‘“Soapification”? What in the blazes does he mean?’ I hear you ask. Well, it is nothing more than the process of making drama fit increasingly into the mould of soap opera, more specifically, making it conform to those exemplars of the genre that revel in misery, shouting and perpetual ill-temper; it was an approach pioneered and popularised by Brookside, and taken up and further exaggerated by Eastenders. Thus it was that the only laughter that we witnessed during the two hours was in one of Branwell’s nightmares, where his family, acquaintances and former lover were laughing at him in a scene of painful humiliation. Amongst the sisters themselves, there was a veritable surfeit of scowling and furrowed brows, a simmering anger unleavened by lighter moments, an atmosphere and mood so unremittingly gloom laden that it was a wonder that the entire family did not lapse into alcoholism and opiate addiction. Their preferred mode of speaking, even whilst out in the wilds of the moors out of earshot of any sheep, let alone any other human being, was whispering, their grumbling and accusatory susurrations at times beyond the range of the viewer’s ear. These observations tempted me to entertain other potential titles for the drama, such as ‘To Speak Inaudible,’ or ‘To Smile Imperceptible.’

Branwell was portrayed as an unruly and disruptive irritant, which I’m sure he was in real life, but the rages that the character in this production displayed seemed to be more appropriate to an adolescent than to a man who was 31 at the time of his death. I had envisioned him as a more subdued depressive, drinking and doping (speaking of which, there appeared to be no reference to his frequent abuse of opiates in this drama) himself to death, whilst his family helplessly looked on. The way in which his manners and conduct, as well as those of his sisters, were portrayed in this programme, did not seem to ring true for the offspring of a nineteenth-century clergyman; the twenty-first century appeared to have rudely intruded into the world of the 1840s.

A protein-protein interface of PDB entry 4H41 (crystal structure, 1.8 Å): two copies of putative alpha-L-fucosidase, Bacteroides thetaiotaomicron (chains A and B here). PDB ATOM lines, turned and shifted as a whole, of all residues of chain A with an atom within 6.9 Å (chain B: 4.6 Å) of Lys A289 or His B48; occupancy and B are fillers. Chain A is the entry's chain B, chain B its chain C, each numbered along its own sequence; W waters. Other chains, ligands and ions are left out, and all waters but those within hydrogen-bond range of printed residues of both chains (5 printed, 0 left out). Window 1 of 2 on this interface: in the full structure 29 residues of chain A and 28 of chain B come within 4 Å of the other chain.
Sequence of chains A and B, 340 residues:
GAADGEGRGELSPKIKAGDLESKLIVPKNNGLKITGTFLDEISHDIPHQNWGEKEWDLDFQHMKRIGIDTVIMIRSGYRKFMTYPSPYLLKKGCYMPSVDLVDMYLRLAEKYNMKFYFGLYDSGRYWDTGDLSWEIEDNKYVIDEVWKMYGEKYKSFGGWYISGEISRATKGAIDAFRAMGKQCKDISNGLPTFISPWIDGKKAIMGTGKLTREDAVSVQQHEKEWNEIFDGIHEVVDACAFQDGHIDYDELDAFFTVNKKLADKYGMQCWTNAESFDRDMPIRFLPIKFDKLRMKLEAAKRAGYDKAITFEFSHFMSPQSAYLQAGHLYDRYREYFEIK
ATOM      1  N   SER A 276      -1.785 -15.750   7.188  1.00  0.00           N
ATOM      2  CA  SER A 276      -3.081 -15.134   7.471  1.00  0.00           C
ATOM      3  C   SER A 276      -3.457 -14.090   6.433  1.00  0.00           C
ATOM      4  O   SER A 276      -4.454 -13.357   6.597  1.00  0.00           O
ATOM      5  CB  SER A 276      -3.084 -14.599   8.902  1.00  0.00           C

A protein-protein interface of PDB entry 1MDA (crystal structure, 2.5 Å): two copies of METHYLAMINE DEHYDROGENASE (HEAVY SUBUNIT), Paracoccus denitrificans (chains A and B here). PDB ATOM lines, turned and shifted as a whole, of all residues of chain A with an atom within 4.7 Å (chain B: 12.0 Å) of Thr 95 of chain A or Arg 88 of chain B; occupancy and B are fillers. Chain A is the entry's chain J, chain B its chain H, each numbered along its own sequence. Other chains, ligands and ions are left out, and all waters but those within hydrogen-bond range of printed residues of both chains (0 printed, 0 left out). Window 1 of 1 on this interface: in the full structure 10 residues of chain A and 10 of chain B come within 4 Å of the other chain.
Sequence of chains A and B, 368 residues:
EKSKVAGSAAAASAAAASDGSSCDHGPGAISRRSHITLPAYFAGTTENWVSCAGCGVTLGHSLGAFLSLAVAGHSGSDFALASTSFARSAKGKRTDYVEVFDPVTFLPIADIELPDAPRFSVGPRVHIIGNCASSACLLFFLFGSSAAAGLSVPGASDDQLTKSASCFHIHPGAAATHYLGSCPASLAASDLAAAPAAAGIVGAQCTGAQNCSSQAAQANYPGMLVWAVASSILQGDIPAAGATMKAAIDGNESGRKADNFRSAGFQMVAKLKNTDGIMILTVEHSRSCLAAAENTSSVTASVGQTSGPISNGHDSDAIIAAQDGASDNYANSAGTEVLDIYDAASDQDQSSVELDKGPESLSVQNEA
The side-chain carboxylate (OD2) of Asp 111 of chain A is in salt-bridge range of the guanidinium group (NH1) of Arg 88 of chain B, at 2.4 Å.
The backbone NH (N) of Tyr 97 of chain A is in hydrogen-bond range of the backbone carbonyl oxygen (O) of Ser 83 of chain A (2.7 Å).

There must have been some laughter in the lives of Anne, Charlotte and Emily, besides all of the Sturm und Drang which we encountered in this vision of their lives, or at least some brief moments (other than learning of their commercial literary success) during which they experienced at least a little levity. This drama would have benefitted from injecting a little colour into the all-pervading darkness with which it was enveloped; no set of lives is quite so monochrome.

Book Review: ‘Hauntings: Tales of the Supernatural,’ ed. Henry Mazzeo, 1968

An entertaining collection of supernatural tales, some by authors that I have previously read, and others that I have not. What united them for me personally was the fact that I came to them all as a fresh reader, for I had not thumbed my way through any of the stories in this volume before. Although a number of the authors included will doubtless be familiar to horror aficionados, some of them were new to me, even a figure so apparently well known as August Derleth.  

Personal tastes differ, so it is just as well that I persevered reading beyond the first story in the collection – Derleth’s ‘The Lonesome Place’ – which I found particularly grating, owing to the extreme repetition of the term ‘lonesome place’ which seemed to pop up in every other sentence throughout the text. I would suggest, therefore, that a more befitting title would be ‘The Tiresome Place.’ Perhaps it would be unfair to judge Derleth too harshly upon the basis of having read only one of his tales, but if this is stylistically in keeping with his oeuvre, then I shall be steering well clear of anything else that he penned. There was one other story in the collection that I thought to be dire, once again owing to its exceptional repetitiveness – far too many ‘whistlings’ and ‘hoonings’ for my taste – entitled ‘The Whistling Room,’ by William Hope Hodgson. It was thus with something of a sardonic chuckle, having compelled myself to read the story, that I learned that Derleth had been something of an admirer of Hodgson.